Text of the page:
• In the following description, for purposes of explanation, numerous specific details are set forth in order to provide a thorough understanding of some example embodiments. It will be evident, however, to one skilled in the art that the present disclosure may be practiced without these specific details.
  • FIG. 1 is a schematic drawing illustrating a V2X misbehavior detection system 100, according to an embodiment. System 100 includes n centralized misbehavior detection and distribution service, which may be used to provides improved detection of misbehavior directly by detecting occlusion of the received physical-layer signal. In an example shown in the righthand side of FIG. 1, when untrusted vehicle 132 crosses the line-of-sight (LoS) between RSU 130 and trusted vehicle 134, the wireless signal exchanged between RSU 130 and trusted vehicle 134 exhibits an abrupt drop in the signal strength (e.g., ˜15 dBm) due to the physical attenuation caused by the body of untrusted vehicle 132. An example of this pathloss signal strength drop can be seen in graph 136 and in FIG. 2.
  • As shown in FIG. 1, position and other information may be transmitted to message collector 112 from MaaS trusted agents (e.g., MaaS trusted vehicles, MaaS trusted members), such from roadside units (RSUs) 102, 104, and 130, and from vehicular user equipment (VUE) vehicles 106, 108, 110, and 134. The information may be transmitted using BSMs, CAMs, or other similar messages. System 100 may be used with various combinations of stationary and mobile devices, such as trusted infrastructure edge devices as shown in FIG. 2 or mobile vehicular devices shown in FIG. 4.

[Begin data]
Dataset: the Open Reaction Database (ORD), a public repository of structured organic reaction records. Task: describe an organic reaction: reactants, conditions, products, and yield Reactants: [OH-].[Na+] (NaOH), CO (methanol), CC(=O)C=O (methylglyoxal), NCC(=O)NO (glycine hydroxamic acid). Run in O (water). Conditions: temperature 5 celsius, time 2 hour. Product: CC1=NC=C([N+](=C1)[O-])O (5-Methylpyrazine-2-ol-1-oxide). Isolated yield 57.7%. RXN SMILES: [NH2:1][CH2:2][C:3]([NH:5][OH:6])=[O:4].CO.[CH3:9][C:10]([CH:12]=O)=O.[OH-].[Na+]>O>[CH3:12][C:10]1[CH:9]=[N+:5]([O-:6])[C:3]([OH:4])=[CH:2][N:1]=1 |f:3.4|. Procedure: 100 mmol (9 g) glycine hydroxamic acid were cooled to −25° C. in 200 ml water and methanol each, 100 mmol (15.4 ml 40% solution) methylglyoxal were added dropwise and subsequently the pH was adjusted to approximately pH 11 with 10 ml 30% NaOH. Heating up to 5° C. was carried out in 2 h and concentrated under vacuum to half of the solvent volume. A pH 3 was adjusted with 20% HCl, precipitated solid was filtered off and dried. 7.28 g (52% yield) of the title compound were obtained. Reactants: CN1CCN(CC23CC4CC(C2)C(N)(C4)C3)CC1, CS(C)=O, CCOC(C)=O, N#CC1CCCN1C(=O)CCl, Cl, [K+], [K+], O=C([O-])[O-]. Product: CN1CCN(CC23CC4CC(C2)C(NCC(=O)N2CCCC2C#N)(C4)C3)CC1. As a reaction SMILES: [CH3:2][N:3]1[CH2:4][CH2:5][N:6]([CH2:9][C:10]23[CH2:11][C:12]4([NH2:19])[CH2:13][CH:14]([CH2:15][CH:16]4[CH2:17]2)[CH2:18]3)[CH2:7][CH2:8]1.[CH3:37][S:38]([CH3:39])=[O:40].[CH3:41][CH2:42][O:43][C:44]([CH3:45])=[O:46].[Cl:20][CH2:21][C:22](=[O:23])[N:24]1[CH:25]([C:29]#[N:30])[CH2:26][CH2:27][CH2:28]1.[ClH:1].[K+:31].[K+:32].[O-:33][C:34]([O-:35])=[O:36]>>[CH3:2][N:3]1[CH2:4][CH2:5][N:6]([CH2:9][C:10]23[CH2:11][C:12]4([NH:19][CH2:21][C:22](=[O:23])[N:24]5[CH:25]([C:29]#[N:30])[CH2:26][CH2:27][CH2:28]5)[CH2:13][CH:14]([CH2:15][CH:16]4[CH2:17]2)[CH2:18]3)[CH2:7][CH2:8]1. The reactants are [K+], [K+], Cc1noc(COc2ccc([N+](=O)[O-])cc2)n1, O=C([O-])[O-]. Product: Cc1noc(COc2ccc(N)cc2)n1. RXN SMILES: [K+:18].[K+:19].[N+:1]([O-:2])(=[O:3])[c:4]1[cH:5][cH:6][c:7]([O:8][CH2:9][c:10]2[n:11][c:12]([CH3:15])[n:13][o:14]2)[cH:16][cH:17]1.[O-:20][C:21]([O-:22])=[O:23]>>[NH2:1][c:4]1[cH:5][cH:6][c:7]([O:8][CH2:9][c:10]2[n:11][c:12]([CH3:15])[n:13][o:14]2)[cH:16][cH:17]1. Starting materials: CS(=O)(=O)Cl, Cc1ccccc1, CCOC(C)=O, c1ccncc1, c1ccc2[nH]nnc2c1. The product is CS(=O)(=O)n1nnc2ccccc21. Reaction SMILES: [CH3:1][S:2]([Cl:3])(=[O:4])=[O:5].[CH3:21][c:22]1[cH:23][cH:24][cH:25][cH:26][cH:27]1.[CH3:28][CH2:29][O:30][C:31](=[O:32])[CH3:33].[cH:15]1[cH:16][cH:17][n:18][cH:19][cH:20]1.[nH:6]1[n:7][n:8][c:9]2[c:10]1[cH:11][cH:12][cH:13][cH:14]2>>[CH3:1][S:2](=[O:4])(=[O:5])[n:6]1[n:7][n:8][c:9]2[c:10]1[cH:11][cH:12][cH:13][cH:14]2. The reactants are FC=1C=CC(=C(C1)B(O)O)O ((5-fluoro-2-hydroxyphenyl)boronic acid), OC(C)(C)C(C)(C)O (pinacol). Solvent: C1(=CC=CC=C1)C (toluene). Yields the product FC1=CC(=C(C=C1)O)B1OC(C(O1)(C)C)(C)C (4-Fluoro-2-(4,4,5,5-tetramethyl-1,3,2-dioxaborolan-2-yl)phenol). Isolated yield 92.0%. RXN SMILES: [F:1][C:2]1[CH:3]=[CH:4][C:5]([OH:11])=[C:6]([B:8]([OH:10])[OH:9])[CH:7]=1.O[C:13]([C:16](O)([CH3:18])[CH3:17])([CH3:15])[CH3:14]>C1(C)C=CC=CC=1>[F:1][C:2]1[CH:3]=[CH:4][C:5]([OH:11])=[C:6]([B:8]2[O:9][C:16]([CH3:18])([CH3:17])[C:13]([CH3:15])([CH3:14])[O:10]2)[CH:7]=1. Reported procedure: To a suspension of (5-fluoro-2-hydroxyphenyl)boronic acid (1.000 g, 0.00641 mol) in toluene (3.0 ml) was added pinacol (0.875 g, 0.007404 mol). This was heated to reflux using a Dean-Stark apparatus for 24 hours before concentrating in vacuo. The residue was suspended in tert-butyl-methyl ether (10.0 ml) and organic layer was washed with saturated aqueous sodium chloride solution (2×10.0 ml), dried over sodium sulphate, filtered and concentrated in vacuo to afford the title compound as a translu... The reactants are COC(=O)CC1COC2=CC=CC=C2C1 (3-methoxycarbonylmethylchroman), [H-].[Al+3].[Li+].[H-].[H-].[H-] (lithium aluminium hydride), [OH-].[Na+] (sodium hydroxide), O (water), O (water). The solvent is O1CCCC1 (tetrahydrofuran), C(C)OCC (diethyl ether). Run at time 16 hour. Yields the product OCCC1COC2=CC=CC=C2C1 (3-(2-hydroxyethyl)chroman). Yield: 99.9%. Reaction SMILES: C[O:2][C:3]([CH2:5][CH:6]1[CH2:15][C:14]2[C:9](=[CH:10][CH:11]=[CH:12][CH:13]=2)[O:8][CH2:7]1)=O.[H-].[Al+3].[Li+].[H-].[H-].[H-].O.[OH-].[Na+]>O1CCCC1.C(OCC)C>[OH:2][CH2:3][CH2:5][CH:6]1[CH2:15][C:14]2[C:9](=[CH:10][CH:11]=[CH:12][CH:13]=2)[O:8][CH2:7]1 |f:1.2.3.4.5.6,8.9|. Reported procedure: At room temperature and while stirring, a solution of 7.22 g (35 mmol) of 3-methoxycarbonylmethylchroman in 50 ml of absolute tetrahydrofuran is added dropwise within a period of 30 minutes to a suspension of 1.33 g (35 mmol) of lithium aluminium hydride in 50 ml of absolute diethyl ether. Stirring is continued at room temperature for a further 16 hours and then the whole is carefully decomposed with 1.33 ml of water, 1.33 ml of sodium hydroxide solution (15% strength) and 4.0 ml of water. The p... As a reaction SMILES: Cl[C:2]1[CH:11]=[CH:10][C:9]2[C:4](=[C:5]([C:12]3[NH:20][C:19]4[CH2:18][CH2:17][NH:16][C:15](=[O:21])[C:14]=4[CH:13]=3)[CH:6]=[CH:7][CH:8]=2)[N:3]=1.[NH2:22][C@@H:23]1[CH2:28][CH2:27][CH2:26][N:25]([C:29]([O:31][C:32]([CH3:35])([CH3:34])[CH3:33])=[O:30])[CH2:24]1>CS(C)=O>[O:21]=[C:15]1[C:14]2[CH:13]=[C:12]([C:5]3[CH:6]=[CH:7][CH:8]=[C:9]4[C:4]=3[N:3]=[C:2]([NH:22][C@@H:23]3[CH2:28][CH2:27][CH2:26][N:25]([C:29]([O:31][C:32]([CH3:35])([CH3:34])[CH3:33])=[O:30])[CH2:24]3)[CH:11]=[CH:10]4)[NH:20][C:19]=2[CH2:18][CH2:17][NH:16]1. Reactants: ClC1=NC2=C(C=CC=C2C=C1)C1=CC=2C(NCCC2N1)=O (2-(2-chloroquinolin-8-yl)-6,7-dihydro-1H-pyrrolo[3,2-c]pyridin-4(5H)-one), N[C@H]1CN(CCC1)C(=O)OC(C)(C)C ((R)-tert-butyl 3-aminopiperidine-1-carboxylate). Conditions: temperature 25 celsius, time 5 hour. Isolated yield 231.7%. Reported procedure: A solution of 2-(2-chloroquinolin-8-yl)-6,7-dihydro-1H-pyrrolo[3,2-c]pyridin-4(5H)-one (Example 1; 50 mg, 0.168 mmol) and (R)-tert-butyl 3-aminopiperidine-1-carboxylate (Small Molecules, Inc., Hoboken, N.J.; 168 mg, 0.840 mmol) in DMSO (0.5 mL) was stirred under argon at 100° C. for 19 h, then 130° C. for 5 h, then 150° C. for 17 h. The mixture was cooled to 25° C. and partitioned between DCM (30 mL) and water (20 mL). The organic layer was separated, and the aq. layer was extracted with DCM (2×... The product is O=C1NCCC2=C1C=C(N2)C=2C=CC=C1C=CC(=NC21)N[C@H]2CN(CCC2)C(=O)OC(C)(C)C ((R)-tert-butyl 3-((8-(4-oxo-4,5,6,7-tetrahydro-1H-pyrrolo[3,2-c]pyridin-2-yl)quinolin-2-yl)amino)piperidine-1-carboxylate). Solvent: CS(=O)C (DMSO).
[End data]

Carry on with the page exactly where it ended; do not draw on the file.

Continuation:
• Each trusted device within system 100 may include a message collector 112, which receives and decodes messages from an untrusted vehicle and from a controlled trusted set of trusted RSUs or VUEs. The message collector 112 reads the content of the messages (e.g., position, speed, trajectory) and the physical layer characteristics (e.g., received signal strength indicator (RSSI), angle of arrival (AoA), time of flight (ToF), etc.).
  • Each trusted device within system 100 may include an internal database 116 to store a list of authorized distribution nodes and to store information associated with each of the other network members, such as IDs, trust scores and recent position history. Each trust score consists of at least three discrete trust levels, such as malicious, untrusted, and trusted. Each trusted device within system 100 may begin with an initial trust level configuration that is defined by an initial watch-out list, or may begin with all vehicles at an untrusted level if no watch-out list is available. Each vehicle trust score may be adjusted between adjacent trust levels based on a match or mismatch between reported position and detected position, such as shown in FIG. 6.